quantum pot boils slower
Technology Research News
The Greek philosopher Zeno argued that
motion does not exist because at any given point in an arrow's flight,
it is not moving, and because it is still at all points of flight it never
Though mathematicians solved this paradox long ago by introducing the
concept of real numbers to describe quantities of duration and distance,
the notion of freezing motion by observing it turns out to be a very real
effect in the strange world of quantum physics.
Researchers at the University of Texas at Austin have demonstrated the
Quantum Zeno Effect and Anti-Zeno Effect in sodium atoms trapped in a
pair of laser beams.
The trapped sodium atoms escape over time, a process physicists call decay.
By observing the atoms repeatedly at very short time intervals the researchers
were able to either reduce or increase the probability that the atoms
would escape after a certain amount of time.
The Quantum Zeno Effect holds the tantalizing possibility of bolstering
the notoriously fragile quantum systems used in today's rudimentary quantum
Likewise, the related Anti-Zeno Effect could hinder certain quantum computing
schemes because the frequent measurements could hasten the demise of a
quantum computer's tenuous bits.
Quantum bits, or qubits,
can represent the ones and zeros of computing using distinct states of
atoms or subatomic particles like magnetic orientation. If large-scale
quantum computers can be built, they would be phenomenally fast for certain
applications like cracking codes and searching large databases.
The researchers induced the Quantum Zeno Effect by observing their quantum
system every microsecond, or millionth of a second. They brought about
the Anti-Zeno Effect by observing the system every five microseconds.
"Just by looking at the system periodically one can modify decay," said
Martin C. Fischer, who was a graduate student at the University of Texas
at Austin when the research was conducted. "If measurements are performed
at very short time intervals, the decay can be strongly suppressed, whereas
observations at intervals slightly larger can enhance the decay."
The Quantum Zeno Effect doesn't produce a specific slower rate of decay
but rather increases the probability that the atoms will be in the trap
at a given point in time. "We achieved about 40 percent larger probability
of survival at a certain time of decay, but that, of course, is not really
a fixed number," said Fischer.
Delaying the escape of trapped sodium atoms isn't itself useful for quantum
computing, but a better understanding of the Quantum Zeno Effect and Anti-Zeno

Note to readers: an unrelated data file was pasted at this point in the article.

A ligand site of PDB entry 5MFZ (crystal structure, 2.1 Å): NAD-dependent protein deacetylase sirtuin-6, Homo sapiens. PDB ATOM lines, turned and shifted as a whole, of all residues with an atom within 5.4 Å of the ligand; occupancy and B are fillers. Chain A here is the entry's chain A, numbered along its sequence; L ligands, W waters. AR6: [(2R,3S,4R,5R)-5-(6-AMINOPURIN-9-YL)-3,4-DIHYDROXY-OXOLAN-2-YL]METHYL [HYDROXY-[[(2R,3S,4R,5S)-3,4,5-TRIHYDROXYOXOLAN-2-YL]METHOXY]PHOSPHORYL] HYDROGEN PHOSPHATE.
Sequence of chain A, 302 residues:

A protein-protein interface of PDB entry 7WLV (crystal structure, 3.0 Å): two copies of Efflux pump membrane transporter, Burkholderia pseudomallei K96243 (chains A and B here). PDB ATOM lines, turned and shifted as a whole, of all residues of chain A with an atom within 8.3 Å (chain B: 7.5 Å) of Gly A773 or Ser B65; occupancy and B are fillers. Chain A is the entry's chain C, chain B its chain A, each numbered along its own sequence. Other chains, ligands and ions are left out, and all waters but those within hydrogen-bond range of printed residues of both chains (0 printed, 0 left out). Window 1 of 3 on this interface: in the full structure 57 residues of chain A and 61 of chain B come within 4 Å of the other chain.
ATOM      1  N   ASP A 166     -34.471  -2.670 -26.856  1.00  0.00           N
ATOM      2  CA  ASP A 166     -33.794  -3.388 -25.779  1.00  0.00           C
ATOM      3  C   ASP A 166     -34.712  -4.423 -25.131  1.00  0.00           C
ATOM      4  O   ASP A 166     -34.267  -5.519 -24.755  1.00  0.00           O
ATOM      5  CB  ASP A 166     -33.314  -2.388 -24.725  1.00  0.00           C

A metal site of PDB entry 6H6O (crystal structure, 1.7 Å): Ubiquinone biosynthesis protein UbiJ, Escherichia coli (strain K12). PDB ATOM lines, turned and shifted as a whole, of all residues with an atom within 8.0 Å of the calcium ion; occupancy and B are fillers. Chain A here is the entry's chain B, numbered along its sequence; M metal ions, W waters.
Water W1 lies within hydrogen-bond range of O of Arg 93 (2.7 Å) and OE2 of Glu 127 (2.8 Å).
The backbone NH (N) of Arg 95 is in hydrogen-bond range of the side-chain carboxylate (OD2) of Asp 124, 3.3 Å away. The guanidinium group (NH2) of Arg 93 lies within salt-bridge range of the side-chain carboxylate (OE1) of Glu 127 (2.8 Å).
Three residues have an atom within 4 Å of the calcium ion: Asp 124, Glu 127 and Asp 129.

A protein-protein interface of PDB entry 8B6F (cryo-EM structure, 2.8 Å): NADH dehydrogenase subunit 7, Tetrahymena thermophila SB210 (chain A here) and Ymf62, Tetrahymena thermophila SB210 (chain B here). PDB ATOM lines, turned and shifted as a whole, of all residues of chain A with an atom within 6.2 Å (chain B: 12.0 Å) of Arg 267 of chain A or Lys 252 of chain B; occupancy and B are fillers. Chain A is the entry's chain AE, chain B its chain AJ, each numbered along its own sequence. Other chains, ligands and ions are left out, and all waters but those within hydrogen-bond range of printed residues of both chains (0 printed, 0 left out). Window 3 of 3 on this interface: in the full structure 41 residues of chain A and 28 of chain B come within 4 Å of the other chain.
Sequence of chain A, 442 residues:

Effect could play a role in quantum computing, said Fischer.
Although it's early to speculate about applications in quantum computing,
the experiment does show that reduction of decay by measurement is possible,
said Fischer. "Quantum computing requires more elements, but this experiment
might provide an important ingredient," he said.
Preliminary investigations into using the Quantum Zeno Effect to make
sturdier quantum computers are not all that promising, said Paul Kwiat,
a physics professor at the University of Illinois at Urbana-Champaign.
"But there are new paradigms all the time," he added. "I wouldn't be surprised"
if in five years the effect could be used in quantum computing, said Kwiat.
"I also would not be surprised if it's not useful."
On the other hand, the Anti-Zeno Effect could be cause for concern, said
The equivalent of decay in a quantum computer, decoherence, occurs when
energy from the environment knocks qubits out of their quantum states.
Qubits are made from atoms or subatomic particles that are in the quantum
state of superposition, which is a mixture of the two states that are
used to represent the ones and zeros of computing. Controlling this mixture
allows quantum computers to examine all possible answers to a problem
at the same time.
Because it is challenging to stave off decoherence even for small numbers
of qubits, researchers are looking to use error correction schemes. But
quantum error correction schemes require frequent observations and some
researchers fear they could induce the Anti-Zeno Effect, said Kwiat.
Whether or not the Quantum Zeno Effect can be harnessed to improve quantum
computers, many researchers say it will be at least two decades before
practical quantum computers can be developed.
"I don't think I will see a functional quantum computer on a level that
could compete with conventional PCs in the next couple of decades. But
you never know," said Fischer.
Fischer's research colleagues were Braulio Gutiérrez-Medina and Mark G.
Raizen of the University of Texas at Austin. Their research has been accepted
for publication in the journal Physical Review Letters. The research was
funded by the National Science Foundation (NSF), the R. A. Welch Foundation
and the Sid W. Richardson Foundation.
Timeline: >20 years
Funding: Government; Private
TRN Categories: Quantum Computing
Story Type: News
Related Elements: Technical paper, "Observation of the Quantum
Zeno and Anti-Zeno effects in an unstable system," Physical Review Letters,
accepted for publication
Pen and paper networked
closer to computing
choices key for speech software
tales into animations
Watched quantum pot
Research News Roundup
Research Watch blog
View from the High Ground Q&A
How It Works
News | Blog
Buy an ad link